As you say, no need to to file an estate return, last 1040 was filed; so (1) there's no one here that could possibly report this income, and (2) they have no claim to any assets, as this is unsecured debt.

...

You can disregard this.

...

Let me know if you have questions

Customer: replied 9 months ago.
I'm not concerned about paying back the debt. That was cancelled in 2015. We received a 1099-C this year. I'm concerned about how to handle the filing of the income that the 1099-C created. What I read when ever you receive a 1099-C the irs considers the cancelled loan as income for the year you receive the 1099. What is the best way to handle the income reporting.
Expert:  Lane replied 9 months ago.

Yes, but you said that the 1099-C was for (hence to) your father in law.

...

One cannot report income for a decedent where the last return has been filed and there's no estate.

...

I suppose you could do a 1041, but because the decedent is insolvent, no income tax could be collected.

Expert:  Lane replied 9 months ago.

Further, this is past the 6 year period where IRS would keep a return open anyway.

...

Given that the last return has been filed and there has been no estate income for six years, they will be expecting nothing.

...

Now, if the estate were still open and contained assets that could be levied to pay the taxes that might be a different story.

Customer: replied 9 months ago.
Correct me if I am wrong but doesn't a pers rep have to fill out a 1041 whenever income is reported in a tax year. The way I understand the 1099-C created an income item for 2015. I thought I would have to file a 1041 with a 982 to support the insolvency along with the insolvency worksheet. The other confusing part is the 1099-C was issued in his SSN not in the estate's EIN. How does the IRS know the 1099 they received is supposed to match up to our 1041.
Expert:  Lane replied 9 months ago.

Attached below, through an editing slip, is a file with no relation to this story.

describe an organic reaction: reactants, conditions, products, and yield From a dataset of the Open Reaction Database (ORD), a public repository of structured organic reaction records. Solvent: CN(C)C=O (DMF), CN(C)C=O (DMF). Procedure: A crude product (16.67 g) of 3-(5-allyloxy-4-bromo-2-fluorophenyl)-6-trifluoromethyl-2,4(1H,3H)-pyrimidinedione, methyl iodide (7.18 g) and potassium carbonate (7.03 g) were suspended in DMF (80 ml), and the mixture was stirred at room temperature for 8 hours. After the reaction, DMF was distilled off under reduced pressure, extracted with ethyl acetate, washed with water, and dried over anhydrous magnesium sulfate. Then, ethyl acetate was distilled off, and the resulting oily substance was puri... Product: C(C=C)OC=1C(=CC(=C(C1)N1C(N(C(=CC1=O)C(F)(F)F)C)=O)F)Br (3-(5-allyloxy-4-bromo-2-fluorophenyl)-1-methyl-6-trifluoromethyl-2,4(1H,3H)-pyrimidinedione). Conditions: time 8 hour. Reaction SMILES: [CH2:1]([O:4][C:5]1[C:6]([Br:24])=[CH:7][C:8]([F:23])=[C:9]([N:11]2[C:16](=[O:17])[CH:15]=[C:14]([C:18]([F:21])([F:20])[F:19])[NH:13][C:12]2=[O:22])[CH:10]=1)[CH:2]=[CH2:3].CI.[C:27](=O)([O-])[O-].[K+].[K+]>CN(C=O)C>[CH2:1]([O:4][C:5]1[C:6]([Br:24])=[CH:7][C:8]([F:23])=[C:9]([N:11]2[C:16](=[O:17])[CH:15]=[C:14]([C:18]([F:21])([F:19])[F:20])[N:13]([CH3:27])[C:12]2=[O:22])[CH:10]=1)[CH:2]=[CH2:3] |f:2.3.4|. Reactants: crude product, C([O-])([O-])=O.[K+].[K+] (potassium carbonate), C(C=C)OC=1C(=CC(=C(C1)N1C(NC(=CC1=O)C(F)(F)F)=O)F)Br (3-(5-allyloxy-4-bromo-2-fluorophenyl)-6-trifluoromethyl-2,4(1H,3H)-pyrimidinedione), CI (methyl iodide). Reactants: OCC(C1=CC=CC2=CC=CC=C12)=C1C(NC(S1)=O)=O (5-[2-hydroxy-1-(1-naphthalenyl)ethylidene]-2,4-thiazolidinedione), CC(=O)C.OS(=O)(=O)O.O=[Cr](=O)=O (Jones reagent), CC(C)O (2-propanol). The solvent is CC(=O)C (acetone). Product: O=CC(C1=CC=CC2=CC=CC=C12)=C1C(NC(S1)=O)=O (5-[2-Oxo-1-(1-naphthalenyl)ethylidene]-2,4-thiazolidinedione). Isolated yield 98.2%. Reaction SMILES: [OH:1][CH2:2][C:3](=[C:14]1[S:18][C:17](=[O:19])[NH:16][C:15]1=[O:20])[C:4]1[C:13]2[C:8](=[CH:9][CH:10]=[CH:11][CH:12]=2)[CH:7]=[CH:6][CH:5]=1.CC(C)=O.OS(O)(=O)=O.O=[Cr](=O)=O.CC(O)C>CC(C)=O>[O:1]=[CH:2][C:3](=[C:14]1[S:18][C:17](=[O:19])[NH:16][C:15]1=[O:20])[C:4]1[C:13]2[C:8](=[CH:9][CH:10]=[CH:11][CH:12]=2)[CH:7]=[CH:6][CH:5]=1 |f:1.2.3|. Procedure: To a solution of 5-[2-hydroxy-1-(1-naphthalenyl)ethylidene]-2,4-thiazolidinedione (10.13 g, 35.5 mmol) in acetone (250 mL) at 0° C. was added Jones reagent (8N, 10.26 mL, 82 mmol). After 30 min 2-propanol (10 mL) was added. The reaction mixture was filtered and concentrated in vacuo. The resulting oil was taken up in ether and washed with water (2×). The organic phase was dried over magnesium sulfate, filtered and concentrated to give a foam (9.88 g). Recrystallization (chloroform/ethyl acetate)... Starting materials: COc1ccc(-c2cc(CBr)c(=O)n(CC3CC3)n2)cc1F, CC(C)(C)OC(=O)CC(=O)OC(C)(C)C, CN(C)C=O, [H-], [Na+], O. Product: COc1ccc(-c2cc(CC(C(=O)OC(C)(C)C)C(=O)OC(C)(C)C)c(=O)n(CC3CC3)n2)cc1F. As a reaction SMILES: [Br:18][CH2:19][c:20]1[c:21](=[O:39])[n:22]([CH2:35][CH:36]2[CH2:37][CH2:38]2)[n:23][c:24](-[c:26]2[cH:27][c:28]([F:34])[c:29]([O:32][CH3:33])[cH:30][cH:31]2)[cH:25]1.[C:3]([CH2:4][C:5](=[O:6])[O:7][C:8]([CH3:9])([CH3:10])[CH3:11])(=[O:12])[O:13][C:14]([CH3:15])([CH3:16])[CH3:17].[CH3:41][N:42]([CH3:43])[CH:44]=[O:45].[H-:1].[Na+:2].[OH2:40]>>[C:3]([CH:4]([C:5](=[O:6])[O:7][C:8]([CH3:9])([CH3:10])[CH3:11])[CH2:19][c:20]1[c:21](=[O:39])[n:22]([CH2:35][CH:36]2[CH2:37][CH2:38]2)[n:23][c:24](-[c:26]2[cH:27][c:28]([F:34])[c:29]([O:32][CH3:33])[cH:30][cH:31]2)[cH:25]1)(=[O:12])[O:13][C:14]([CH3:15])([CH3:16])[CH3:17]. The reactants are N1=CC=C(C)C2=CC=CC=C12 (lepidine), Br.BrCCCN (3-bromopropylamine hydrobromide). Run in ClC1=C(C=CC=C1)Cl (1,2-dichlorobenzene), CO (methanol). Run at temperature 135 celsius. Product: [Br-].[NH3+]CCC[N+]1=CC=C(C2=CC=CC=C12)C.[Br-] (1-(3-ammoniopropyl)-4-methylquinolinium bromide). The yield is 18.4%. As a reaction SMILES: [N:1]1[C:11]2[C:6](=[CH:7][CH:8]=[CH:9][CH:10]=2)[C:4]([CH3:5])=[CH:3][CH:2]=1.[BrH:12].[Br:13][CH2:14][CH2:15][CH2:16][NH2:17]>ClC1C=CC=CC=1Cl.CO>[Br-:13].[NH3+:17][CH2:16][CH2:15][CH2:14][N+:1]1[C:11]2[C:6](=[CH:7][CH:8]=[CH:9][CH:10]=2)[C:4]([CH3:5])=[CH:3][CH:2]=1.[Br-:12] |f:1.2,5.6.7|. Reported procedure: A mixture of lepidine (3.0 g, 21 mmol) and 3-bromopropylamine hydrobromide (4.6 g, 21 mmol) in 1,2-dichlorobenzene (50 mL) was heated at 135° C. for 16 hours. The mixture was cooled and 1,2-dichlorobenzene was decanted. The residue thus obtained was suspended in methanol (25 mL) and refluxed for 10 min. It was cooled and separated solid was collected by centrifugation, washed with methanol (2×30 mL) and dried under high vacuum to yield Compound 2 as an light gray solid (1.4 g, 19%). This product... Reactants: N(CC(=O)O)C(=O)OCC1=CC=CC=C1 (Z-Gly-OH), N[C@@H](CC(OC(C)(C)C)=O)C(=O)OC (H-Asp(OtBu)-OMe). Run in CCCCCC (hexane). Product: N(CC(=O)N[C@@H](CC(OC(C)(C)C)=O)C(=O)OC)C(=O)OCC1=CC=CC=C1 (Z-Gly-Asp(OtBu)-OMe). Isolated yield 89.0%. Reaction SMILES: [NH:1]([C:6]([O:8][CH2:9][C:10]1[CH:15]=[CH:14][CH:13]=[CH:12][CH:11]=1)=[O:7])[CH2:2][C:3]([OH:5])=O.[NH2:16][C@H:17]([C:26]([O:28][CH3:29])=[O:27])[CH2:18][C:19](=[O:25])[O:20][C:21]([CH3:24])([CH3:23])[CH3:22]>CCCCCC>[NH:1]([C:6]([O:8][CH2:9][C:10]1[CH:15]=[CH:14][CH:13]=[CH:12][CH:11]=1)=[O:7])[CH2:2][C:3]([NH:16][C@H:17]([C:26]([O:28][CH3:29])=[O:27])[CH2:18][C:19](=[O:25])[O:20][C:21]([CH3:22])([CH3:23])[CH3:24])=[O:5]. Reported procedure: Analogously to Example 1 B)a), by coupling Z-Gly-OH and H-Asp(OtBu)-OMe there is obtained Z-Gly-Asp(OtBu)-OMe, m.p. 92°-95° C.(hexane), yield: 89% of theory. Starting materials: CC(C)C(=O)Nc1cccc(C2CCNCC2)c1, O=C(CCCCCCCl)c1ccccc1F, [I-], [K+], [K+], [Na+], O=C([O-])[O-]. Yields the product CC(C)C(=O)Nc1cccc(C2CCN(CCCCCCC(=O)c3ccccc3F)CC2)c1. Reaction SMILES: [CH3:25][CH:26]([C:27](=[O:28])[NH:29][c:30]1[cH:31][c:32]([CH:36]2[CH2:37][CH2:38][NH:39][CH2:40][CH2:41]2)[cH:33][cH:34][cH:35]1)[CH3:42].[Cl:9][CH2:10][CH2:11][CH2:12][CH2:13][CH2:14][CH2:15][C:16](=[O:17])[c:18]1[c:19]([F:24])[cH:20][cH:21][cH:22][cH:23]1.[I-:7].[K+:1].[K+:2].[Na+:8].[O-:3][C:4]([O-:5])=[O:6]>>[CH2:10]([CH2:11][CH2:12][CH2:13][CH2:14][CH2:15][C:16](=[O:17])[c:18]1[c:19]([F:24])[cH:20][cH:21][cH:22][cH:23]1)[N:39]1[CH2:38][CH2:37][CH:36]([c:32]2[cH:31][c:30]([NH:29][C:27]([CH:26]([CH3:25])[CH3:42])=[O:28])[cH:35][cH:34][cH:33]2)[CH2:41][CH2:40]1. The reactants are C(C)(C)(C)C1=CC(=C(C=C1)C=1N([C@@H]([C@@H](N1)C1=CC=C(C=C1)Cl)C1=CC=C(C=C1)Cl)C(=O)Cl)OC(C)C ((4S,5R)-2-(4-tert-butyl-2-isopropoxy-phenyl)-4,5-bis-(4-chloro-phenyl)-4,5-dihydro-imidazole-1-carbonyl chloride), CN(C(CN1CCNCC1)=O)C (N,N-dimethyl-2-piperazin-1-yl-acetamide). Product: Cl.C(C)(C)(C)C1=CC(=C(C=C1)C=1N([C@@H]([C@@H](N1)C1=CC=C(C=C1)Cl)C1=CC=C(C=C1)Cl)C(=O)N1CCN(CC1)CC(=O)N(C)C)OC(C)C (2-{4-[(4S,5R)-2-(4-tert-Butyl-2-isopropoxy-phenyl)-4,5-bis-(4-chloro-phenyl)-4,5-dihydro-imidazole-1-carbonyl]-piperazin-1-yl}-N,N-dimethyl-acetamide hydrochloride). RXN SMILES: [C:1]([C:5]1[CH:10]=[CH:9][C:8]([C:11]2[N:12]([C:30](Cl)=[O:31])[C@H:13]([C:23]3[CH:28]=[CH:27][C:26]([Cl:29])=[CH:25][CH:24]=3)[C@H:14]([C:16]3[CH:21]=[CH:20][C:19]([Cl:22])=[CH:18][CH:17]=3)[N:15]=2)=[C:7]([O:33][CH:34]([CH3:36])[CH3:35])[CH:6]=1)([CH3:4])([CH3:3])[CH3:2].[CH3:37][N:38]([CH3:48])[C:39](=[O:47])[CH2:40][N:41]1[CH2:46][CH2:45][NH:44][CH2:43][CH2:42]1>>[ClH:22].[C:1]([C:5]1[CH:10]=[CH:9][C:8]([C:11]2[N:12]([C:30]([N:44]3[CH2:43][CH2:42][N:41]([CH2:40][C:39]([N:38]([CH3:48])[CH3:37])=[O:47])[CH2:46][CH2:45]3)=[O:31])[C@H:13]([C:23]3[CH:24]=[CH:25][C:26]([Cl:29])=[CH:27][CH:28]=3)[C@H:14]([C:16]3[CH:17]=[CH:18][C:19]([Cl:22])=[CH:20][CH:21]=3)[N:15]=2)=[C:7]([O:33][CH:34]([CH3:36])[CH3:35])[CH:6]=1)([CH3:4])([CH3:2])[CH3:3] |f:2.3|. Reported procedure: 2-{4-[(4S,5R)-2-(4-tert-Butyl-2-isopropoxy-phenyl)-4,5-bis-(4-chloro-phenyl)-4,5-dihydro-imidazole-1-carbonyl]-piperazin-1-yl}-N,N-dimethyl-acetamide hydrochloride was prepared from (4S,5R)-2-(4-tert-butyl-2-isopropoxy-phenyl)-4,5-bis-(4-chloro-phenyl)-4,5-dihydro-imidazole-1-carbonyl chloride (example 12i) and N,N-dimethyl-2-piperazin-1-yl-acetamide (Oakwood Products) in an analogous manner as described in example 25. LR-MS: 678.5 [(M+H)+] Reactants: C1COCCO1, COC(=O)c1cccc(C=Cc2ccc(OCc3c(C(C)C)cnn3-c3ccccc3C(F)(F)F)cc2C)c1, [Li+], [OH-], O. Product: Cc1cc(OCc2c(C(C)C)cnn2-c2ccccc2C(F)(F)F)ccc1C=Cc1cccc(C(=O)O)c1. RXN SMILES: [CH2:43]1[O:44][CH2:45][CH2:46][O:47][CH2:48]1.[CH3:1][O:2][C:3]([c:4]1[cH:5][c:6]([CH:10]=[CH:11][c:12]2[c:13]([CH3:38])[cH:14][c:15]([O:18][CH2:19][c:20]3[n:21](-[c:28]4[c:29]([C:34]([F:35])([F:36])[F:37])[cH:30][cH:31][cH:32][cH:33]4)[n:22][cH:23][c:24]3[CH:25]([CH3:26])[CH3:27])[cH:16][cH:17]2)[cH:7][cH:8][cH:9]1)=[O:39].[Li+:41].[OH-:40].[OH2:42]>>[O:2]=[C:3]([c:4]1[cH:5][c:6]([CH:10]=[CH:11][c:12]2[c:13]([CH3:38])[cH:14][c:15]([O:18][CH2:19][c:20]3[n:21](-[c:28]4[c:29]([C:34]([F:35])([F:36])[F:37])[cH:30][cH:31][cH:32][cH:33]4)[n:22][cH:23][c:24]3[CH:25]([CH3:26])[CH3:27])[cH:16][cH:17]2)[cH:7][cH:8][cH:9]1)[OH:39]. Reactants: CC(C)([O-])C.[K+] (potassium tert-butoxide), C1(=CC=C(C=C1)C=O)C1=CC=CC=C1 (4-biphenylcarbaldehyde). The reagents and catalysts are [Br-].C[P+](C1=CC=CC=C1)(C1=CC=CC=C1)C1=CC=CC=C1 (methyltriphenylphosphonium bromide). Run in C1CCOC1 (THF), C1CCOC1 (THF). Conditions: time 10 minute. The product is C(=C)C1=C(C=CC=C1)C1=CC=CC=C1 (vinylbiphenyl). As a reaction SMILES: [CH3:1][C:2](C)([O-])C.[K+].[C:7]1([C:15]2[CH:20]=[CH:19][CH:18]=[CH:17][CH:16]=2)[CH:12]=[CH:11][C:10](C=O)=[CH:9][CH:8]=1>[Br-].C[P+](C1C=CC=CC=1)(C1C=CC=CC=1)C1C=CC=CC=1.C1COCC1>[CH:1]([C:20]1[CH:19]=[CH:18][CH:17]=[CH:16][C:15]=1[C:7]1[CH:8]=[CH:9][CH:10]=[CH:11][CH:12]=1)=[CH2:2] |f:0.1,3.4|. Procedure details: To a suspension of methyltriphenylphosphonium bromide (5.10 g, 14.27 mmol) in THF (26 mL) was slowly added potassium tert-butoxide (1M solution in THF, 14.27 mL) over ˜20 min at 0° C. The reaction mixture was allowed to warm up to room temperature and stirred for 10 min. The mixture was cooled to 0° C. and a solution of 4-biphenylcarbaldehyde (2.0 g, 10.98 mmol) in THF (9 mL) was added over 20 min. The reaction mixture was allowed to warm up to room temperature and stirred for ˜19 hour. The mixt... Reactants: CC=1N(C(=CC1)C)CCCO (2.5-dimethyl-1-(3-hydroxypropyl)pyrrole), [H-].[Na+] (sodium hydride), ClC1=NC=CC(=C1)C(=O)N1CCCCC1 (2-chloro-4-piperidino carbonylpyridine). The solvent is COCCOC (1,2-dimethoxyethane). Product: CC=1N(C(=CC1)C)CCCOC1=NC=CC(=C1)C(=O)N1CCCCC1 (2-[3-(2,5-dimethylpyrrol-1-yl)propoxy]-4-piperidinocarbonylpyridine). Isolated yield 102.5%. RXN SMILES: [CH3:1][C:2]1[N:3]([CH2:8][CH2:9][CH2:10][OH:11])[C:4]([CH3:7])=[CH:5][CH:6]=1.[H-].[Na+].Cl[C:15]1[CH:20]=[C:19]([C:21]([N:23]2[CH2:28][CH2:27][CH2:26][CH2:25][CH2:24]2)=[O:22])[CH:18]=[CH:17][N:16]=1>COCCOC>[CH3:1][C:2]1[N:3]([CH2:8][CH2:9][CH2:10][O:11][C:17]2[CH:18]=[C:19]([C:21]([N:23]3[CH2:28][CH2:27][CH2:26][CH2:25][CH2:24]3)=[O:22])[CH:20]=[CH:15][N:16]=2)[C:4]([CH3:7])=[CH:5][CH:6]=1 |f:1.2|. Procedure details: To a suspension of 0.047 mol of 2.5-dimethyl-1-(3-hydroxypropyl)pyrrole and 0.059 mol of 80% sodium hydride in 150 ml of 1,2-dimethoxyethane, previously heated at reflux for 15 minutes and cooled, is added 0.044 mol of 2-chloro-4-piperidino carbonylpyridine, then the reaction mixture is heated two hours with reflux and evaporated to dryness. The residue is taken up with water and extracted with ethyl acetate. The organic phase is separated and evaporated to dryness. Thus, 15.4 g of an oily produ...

...

Theoretically, you're right. Because there was no probate estate here, income has been received for a taxable estate.

...

To answer your question the SS# ***** the EIN of the estate are associated because it's provided when you apply for the EIN for the estate.

...

Just to provide context, the lender's objective in sending this is to take their own tax deduction, and comply with their own requirements to send 1099-C

...

Real-world? This is what IRS will call a Di Minimis amount, more costly to pursue than collect.

...

You can certainly set up the estate's EIN do a final 1041 and send in the 982 - Given the time elapsed, in my experience, IRS will kick back and say the issue is closed, or you'll never hear from them.

...

If you do this, the worksheet is not filed, just kept for your records.

Expert:  Lane replied 9 months ago.

I hope this has helped.

...

Please let me know if you have any questions at all.

...

If this HAS helped, I'd really appreciate a positive rating (using the rating request, faces, or stars on your screen)

...

That's the only way I'll be credited for the work here.

...

Thank you!

Lane

Expert:  Lane replied 9 months ago.

If this HAS helped, I'd really appreciate a positive rating (using the rating request, faces, or stars on your screen)

...

That's the only way I'll be credited for the work here.

...

Thank you!

Lane